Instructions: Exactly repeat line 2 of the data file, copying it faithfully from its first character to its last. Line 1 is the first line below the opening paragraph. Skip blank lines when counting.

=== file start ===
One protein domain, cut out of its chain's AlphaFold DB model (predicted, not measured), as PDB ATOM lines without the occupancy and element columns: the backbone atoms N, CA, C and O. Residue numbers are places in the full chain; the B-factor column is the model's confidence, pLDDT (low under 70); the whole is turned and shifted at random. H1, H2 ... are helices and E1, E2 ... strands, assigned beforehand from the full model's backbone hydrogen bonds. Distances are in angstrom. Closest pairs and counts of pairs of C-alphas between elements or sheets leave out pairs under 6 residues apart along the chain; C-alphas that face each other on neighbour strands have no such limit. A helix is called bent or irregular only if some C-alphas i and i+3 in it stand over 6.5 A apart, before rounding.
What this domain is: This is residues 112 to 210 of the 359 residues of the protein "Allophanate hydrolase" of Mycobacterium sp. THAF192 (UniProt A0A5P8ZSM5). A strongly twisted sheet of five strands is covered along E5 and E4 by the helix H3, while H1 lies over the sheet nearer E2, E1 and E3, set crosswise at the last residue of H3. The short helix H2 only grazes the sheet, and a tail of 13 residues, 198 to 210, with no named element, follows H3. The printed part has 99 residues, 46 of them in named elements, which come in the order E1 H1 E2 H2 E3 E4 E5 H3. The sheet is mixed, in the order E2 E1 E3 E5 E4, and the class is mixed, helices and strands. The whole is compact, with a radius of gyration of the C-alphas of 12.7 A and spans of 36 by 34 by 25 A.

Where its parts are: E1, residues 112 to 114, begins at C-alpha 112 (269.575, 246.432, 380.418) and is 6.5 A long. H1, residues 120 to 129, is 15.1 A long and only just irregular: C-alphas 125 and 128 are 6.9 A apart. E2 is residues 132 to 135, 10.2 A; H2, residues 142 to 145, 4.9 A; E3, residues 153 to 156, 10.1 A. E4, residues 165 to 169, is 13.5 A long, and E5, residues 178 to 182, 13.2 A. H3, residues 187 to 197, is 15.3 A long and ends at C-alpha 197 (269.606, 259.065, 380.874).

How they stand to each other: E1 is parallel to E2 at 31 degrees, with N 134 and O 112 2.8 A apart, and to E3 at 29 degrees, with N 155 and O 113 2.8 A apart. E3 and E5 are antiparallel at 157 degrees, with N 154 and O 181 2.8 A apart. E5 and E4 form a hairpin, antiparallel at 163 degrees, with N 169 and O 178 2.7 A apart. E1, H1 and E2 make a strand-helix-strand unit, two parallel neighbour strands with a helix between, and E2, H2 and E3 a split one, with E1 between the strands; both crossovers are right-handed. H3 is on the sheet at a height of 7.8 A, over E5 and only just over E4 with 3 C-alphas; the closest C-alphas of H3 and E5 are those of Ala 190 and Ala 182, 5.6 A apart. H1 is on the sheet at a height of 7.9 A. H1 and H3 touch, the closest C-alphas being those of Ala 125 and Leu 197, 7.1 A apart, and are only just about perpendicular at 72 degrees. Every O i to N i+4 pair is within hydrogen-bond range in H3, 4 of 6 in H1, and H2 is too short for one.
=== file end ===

Where its parts are: E1, residues 112 to 114, begins at C-alpha 112 (269.575, 246.432, 380.418) and is 6.5 A long. H1, residues 120 to 129, is 15.1 A long and only just irregular: C-alphas 125 and 128 are 6.9 A apart. E2 is residues 132 to 135, 10.2 A; H2, residues 142 to 145, 4.9 A; E3, residues 153 to 156, 10.1 A. E4, residues 165 to 169, is 13.5 A long, and E5, residues 178 to 182, 13.2 A. H3, residues 187 to 197, is 15.3 A long and ends at C-alpha 197 (269.606, 259.065, 380.874).